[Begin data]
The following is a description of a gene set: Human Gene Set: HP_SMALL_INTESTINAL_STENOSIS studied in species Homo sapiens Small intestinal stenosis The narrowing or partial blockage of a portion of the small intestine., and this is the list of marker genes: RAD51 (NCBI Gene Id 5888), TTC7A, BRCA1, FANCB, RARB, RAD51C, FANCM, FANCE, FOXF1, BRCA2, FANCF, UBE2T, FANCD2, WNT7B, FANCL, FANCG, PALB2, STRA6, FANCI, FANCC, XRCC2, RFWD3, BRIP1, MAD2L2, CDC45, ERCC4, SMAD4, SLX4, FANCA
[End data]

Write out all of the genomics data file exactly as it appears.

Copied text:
The following is a description of a gene set: Human Gene Set: HP_SMALL_INTESTINAL_STENOSIS studied in species Homo sapiens Small intestinal stenosis The narrowing or partial blockage of a portion of the small intestine., and this is the list of marker genes: RAD51 (NCBI Gene Id 5888), TTC7A, BRCA1, FANCB, RARB, RAD51C, FANCM, FANCE, FOXF1, BRCA2, FANCF, UBE2T, FANCD2, WNT7B, FANCL, FANCG, PALB2, STRA6, FANCI, FANCC, XRCC2, RFWD3, BRIP1, MAD2L2, CDC45, ERCC4, SMAD4, SLX4, FANCA